The combination of a down economy, the pandemic and election uncertainty are causing the youngest consumers, Generations Y and Z to be pulling back on spending. That does not bode well for retailers in the run-up to the holiday season.

Bloomberg news announced in September that the U.S. unemployment rate was 7.9 percent, more than double what it was last year. But among those ages 16 to 24 that straddle Generations Y and Z, the unemployment rate is a staggering 13.5 percent, according to data from the Labor Department released last week.  

A new Piper Sandler survey suggests that teen spending hit its lowest levels in two decades. While it is hardly surprising that they spent less on food and events during the coronavirus pandemic, even apparel spending was down 11% from last fall. And there is plenty of reason to suggest things could get worse among our youngest spending cohorts. This is particularly troubling given that it was younger spenders that powered the economy out of the 2008 recession.   

Easing the Pay Pain

Retailers are working overtime to reengage the Generation Z demographic, which still wants to touch and feel the goods. Eighty-one percent of this cohort group prefer the instore experience, according to buy-now-pay-later (BNPL) leader Afterpay. As a result, retailers and the fast-growing BNPL industry are mounting a multifront, seasonal attack aimed at this valuable consumer, on and offline.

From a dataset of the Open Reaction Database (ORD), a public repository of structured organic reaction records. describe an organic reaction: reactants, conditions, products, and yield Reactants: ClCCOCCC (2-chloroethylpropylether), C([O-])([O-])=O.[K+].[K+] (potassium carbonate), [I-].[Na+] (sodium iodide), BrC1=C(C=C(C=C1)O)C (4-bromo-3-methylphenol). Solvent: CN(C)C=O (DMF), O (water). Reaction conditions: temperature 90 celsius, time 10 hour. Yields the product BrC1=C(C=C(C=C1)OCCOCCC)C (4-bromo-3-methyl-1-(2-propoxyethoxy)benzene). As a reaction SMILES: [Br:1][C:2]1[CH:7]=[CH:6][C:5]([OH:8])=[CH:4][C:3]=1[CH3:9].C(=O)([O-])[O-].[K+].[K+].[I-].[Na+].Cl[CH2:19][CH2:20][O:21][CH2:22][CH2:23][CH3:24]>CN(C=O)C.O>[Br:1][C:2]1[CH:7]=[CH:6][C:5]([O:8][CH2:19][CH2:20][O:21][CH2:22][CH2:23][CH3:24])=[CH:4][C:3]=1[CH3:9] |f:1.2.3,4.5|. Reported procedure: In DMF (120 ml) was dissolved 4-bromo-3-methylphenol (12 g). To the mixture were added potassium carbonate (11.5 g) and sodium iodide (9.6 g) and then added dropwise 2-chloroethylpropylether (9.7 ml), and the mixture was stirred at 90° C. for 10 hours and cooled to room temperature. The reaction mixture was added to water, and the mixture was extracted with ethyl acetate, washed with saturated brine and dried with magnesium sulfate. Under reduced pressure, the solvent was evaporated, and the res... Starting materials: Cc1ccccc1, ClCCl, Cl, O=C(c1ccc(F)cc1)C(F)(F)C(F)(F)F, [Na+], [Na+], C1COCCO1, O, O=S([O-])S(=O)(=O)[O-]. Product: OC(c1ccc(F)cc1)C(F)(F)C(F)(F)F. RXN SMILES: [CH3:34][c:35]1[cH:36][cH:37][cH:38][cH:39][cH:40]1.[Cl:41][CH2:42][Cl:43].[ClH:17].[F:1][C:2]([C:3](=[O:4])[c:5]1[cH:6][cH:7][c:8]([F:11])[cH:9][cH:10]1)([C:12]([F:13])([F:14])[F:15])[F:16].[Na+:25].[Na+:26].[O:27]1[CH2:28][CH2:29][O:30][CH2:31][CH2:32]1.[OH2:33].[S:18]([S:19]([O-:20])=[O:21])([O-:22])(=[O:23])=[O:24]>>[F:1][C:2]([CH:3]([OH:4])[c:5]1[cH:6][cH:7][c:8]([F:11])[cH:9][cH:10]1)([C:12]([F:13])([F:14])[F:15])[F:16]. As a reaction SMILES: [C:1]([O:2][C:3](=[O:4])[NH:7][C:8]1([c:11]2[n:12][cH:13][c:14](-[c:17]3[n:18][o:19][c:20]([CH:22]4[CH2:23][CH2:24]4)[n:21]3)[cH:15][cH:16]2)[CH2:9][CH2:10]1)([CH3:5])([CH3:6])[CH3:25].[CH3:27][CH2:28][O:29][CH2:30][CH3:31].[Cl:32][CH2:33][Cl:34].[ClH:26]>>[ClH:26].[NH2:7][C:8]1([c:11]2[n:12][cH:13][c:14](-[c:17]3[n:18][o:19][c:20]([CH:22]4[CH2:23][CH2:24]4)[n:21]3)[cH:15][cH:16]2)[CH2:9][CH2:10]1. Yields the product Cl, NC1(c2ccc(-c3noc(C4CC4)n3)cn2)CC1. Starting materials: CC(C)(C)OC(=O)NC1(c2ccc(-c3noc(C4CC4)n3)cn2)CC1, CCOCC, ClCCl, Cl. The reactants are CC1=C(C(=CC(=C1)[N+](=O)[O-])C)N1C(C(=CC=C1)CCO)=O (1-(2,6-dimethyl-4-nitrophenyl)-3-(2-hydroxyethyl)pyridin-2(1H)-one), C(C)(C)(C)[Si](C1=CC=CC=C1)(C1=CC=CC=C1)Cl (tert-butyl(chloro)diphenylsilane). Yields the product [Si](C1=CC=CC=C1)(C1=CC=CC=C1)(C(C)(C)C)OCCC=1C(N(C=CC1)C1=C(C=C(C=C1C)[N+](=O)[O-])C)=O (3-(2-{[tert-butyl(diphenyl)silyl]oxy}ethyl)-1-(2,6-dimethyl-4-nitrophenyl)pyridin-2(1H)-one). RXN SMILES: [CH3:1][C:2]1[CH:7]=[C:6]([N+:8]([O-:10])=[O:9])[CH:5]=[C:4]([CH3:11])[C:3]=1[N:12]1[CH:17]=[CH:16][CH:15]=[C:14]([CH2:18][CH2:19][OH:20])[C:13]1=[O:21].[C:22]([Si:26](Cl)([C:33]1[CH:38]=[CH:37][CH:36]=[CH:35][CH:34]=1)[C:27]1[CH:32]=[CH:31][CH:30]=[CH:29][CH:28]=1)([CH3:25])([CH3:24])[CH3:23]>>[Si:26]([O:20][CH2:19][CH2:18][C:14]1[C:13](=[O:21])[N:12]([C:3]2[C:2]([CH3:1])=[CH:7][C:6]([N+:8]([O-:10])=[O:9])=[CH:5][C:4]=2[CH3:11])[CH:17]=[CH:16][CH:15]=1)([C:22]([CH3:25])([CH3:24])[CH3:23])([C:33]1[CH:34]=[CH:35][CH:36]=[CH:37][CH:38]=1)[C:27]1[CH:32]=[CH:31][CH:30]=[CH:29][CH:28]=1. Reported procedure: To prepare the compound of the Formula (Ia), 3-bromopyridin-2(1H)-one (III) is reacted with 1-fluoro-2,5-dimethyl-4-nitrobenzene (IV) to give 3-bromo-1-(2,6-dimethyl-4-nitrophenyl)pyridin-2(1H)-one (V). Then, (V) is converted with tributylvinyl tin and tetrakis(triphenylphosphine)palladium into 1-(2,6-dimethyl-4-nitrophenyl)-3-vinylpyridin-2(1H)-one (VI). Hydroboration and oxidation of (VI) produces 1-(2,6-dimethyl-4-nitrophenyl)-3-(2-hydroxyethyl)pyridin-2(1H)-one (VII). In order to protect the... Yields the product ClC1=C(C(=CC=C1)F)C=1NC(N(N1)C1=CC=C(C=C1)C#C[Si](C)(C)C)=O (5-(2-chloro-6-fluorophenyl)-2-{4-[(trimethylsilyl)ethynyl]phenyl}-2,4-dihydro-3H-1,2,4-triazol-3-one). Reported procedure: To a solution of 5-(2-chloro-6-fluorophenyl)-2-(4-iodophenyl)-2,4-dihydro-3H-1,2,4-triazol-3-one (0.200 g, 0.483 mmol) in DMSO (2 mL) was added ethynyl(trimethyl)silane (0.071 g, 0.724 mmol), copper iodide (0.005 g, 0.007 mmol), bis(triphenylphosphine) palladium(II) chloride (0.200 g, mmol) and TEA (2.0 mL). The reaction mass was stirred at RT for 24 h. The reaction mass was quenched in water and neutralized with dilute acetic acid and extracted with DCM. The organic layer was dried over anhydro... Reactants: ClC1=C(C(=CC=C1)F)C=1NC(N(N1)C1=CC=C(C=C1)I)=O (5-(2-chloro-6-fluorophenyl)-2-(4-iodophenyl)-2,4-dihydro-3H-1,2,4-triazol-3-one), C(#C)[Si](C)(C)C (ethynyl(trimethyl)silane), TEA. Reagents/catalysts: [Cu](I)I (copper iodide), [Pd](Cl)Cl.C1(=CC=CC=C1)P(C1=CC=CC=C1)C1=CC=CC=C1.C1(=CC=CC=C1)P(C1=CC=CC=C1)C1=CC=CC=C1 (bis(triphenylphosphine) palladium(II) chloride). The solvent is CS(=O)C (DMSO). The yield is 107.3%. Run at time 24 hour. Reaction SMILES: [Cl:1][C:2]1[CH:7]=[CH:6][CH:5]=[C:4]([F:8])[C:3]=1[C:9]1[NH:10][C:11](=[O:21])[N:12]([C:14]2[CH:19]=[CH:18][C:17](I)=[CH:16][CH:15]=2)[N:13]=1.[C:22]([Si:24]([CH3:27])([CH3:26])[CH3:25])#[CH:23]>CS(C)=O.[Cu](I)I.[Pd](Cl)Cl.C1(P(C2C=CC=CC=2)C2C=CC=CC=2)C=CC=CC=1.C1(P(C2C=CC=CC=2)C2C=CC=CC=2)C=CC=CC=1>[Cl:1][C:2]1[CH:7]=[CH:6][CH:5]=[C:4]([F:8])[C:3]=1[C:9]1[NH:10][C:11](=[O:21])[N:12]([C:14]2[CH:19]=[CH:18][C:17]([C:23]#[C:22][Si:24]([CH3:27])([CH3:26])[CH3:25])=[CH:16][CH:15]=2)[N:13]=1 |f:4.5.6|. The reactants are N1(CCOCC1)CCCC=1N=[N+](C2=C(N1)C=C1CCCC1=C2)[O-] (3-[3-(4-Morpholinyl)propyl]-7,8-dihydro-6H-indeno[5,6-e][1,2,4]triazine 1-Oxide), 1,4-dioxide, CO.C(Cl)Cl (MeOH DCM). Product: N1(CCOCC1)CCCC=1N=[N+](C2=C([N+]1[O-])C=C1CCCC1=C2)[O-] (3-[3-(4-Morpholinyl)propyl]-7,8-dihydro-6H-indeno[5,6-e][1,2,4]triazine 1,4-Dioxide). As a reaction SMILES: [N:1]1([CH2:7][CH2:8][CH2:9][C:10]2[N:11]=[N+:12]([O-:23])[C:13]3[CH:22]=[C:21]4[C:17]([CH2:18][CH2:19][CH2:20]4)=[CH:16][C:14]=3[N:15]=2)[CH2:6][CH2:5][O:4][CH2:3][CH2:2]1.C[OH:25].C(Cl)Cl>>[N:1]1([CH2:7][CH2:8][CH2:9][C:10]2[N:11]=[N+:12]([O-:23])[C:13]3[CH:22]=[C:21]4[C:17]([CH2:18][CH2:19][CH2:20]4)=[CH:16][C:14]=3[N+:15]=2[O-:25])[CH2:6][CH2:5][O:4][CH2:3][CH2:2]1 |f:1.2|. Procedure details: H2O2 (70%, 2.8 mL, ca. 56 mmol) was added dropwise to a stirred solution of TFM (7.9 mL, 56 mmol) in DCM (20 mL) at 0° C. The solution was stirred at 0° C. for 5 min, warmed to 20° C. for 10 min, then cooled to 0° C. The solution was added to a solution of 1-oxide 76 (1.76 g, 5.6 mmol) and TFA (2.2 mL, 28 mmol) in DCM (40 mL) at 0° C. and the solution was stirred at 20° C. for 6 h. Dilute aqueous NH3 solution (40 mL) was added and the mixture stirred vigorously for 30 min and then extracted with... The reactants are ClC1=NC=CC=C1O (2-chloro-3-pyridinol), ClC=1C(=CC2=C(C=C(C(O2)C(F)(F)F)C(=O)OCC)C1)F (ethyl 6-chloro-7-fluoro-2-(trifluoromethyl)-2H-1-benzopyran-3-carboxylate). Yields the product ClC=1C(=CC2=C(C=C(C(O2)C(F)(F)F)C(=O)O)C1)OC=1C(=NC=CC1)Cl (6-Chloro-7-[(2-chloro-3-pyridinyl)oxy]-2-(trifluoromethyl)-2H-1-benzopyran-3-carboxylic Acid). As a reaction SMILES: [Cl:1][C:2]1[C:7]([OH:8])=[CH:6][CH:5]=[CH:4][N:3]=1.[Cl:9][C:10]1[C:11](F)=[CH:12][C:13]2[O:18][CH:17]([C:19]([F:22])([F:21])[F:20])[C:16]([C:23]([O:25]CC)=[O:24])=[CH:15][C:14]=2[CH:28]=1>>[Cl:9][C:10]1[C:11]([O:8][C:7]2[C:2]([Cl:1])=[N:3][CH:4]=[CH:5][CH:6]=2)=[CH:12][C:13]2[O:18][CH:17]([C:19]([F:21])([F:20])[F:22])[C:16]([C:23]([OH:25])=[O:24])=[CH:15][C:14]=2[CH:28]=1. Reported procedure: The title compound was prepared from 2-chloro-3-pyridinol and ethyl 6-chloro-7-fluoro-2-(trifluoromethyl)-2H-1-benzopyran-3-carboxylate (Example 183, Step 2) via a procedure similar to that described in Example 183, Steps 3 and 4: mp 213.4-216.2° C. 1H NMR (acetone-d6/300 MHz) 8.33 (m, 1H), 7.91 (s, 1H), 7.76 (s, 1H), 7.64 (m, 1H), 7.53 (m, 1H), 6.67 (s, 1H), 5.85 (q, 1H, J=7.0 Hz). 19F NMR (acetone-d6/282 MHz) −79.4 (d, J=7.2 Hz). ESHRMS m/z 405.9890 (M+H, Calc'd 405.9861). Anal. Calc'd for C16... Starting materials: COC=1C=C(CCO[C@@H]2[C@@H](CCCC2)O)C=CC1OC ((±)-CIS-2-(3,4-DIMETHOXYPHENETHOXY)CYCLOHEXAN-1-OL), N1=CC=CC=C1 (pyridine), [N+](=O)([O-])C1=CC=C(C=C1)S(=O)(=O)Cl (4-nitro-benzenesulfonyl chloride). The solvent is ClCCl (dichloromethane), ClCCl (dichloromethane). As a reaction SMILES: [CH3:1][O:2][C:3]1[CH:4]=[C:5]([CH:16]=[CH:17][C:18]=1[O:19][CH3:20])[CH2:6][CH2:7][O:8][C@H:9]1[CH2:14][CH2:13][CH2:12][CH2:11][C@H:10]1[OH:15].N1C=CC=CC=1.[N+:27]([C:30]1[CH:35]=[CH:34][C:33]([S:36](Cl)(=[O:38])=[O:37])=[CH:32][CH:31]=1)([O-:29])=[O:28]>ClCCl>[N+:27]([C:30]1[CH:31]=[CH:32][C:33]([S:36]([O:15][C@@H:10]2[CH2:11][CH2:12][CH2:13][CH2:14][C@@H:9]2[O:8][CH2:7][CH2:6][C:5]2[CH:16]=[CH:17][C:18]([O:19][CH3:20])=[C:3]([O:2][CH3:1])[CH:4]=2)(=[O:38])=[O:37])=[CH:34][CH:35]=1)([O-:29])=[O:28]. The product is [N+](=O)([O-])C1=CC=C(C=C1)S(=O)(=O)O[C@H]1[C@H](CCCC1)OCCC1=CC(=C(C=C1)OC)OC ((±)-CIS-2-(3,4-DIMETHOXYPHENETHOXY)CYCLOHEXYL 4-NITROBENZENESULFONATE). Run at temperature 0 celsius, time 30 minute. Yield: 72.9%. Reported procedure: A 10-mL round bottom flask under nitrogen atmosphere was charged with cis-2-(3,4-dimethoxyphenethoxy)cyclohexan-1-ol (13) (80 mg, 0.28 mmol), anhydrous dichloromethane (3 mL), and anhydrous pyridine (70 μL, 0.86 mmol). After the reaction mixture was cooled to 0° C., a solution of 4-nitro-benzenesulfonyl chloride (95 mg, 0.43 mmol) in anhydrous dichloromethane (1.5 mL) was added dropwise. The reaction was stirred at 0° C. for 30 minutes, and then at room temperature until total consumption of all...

Two major announcements hit the wires on October 6th introducing new relationships between two major BNPL players with a couple retail powerhouses. First, Australian based Afterpay which claims 10 million active users globally, announced a partnership with Simon Property Group to promote in-store shopping ahead

Brits spend over £150 a year on cleaning products. Photo: JESHOOTS.COM/Unsplas
Brits spend over £150 a year on cleaning products. Photo: JESHOOTS.COM/Unsplas

Generation Z Brits spend more money on cleaning products than any other age group in the UK, research suggests.

Brits now spend about £12.61 ($16.30) a month on cleaning products — £151.32 a year — while 16% even spend over £20, according to a survey of by Currys PC World.

However, Generation Z — 16 to 24-year olds — spend above average, and more than any other age group on their cleaning routine, at about £14.73 a month. This comes to about £50 a year more than over-55s, the research found.

The younger generations are more eco-conscious in their cleaning habits, with Generation Z being the most likely to make their own eco-friendly cleaning products, while those aged 25 to 34-year olds are the most likely to buy eco-friendly cleaning products.

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However, youngsters are also the most likely to throw away a dirty, old appliance away to avoid cleaning it — with one in five Generation Z admitting they have or would do this — thus contributing to harmful landfills.

Across the UK, people in London are the most likely to fork out more cash for a clean home, spending about £14.54 a month, while people in Northern Ireland follow closely behind, spending about £14.02 a month.

On the other hand, those in the South West spend the least, at about £11.71, the research found.

The study also found Brits are spending more time cleaning in 2020, dedicating 6.5 hours a week to keeping the home tidy. This is an increase of about 23 minutes since 2019 — likely as a result of people spending more time at home during the COVID-19 pandemic and subsequent national